SNAP: Stories for Living

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      In the holiday season, memories flash back from good and bad lifetime experiences. While many trivial things go unnoticed, others remind us sharply of our pain through our senses of touch, smell, taste, sight and hearing. The 'nightmare experience' of child sexual abuse is all too vivid in body memories, among other sensual traumas.

      My gratitude is to the book and workbook from:
       “The Courage To Heal, A Guide For Women Survivors of Child Sexual  Abuse.” Ellen Bass & Laura Davis, 1988 Harper & Row.
      ISBN 0-06-095066-8   (Now one version includes men also)    

      In 1988, group therapists from our domestic violence support group, noted that most of their clients also survived child sexual abuse.  They took the initiative to create an additional support group to address our incest issues.  Over months and years, other victims/survivors and I participated and painfully enabled our healing to begin and continue.

     Revelations came when there were words for my experiences, I learned that being 'up at the ceiling” was disassociation ~ a normal after effect.  I learned what multiple personality disorder evolved from. I learned that describing “butterflies in my stomach' was not what others knew as 'physical attraction,' but fear.  My connection with fearful feelings of someone I was attracted to, was learned confusion about normal sexual attraction symptoms.  No wonder I consistently became involved with abusive men.  They sensed my fear, and control was their main issue. Tragically, I thought gentle normal men were 'boring,' now I know their value was true gold.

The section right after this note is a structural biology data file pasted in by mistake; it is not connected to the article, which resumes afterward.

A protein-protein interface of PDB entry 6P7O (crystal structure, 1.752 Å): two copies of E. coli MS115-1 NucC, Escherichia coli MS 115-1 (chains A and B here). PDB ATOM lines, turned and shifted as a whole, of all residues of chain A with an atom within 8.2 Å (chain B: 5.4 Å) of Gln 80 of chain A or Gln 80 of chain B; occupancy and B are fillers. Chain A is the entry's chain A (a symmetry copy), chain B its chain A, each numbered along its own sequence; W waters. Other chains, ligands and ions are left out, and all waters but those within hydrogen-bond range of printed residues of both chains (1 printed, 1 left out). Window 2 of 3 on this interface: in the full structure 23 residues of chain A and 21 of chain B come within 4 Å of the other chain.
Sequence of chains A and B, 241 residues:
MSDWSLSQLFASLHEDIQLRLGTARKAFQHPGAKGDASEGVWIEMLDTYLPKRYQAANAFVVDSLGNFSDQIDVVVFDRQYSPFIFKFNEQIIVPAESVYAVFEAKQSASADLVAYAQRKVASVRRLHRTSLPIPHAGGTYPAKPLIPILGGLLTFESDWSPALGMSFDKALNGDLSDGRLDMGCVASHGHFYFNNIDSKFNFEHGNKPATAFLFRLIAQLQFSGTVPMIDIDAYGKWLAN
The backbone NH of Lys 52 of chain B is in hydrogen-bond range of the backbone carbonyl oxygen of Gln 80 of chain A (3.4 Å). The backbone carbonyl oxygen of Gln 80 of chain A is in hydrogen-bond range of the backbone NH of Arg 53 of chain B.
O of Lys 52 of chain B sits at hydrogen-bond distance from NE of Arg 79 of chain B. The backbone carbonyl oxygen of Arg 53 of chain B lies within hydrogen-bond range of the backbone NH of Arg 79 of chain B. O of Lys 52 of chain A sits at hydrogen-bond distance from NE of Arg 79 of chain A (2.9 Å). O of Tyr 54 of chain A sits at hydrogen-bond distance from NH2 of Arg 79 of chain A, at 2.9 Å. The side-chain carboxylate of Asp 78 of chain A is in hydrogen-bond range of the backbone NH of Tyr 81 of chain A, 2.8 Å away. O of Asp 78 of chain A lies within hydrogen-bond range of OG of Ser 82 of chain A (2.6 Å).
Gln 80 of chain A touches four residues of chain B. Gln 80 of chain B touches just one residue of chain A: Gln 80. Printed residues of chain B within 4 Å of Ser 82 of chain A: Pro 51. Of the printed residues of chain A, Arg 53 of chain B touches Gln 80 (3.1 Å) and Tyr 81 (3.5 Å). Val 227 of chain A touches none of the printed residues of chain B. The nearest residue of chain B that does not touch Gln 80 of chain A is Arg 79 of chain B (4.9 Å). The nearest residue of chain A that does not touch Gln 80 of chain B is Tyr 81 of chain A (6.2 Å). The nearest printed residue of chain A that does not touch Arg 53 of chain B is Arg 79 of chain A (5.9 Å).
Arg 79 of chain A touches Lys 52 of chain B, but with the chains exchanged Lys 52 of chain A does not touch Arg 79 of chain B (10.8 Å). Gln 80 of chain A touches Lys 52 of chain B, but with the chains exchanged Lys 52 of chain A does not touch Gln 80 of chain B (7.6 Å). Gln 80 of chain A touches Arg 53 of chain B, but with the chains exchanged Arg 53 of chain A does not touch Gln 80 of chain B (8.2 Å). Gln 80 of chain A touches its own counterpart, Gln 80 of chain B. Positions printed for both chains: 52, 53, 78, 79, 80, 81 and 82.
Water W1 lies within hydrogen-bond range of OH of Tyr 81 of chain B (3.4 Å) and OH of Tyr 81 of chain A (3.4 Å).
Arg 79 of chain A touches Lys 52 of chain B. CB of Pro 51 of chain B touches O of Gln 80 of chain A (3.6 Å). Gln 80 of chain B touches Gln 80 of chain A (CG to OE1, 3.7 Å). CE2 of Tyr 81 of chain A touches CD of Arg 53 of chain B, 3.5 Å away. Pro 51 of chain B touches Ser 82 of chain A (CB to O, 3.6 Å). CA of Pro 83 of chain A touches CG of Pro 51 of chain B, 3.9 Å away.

Through this process of “Effects: recognizing the damage; and Coping: honoring what you did to survive.” is called TAKING STOCK in the book and was the most necessary clarification for me.
(as the text book's Table Of Contents, lists in Part One.)

      One one occasion, we went outside to the back of the building where  our group met.  We (clients) were given a heavy box of old breakable plates and saucers.  One at a time, we were instructed to each take one of the plates, shout what we were angry about and throw the plate into the huge dumpster to break it.  Gingerly and self consciously we began.  Soon, our locked up anger and energy was released and we felt the empowerment of finding our voices.  I hope I am describing this emotional work accurately.  Our group was as diverse as possible, by race, age, politically liberal or conservative, introverts and extroverts. Gratefully, we came together in a sisterhood, crying, laughing and hugging one another.

      On yet another occasion, we took a field trip to the woods and threw eggs at rocks into the river, shouting specifics louder than before. We surprised ourselves when we began cheering for each other.  We had become cheerleaders for one another on our healing journey from victim to survivor to celebrant. 

      The group-work and self-work was extremely intense, and we felt it 24/7, not only in an hour or two of group meetings.  Sharing our week with one another was an important beginning of every group session. We learned that our anger is the backbone of our healing.  Regaining trust in ourselves and others was a major part of the grieving and mourning.  Confronting our perpetrator was discussed at length, some did and others did not.  Disbelief of family members brought rivers of tears and rage to the surface. 

      To this day, almost twenty years later, we participate in Speak Outs at annual “Take Back The Night” vigils in our communities. We learned that indeed, God Loves You And So Do I!

Note: this story is from 2007. View other 2007 stories and 2007 voting results. View current stories.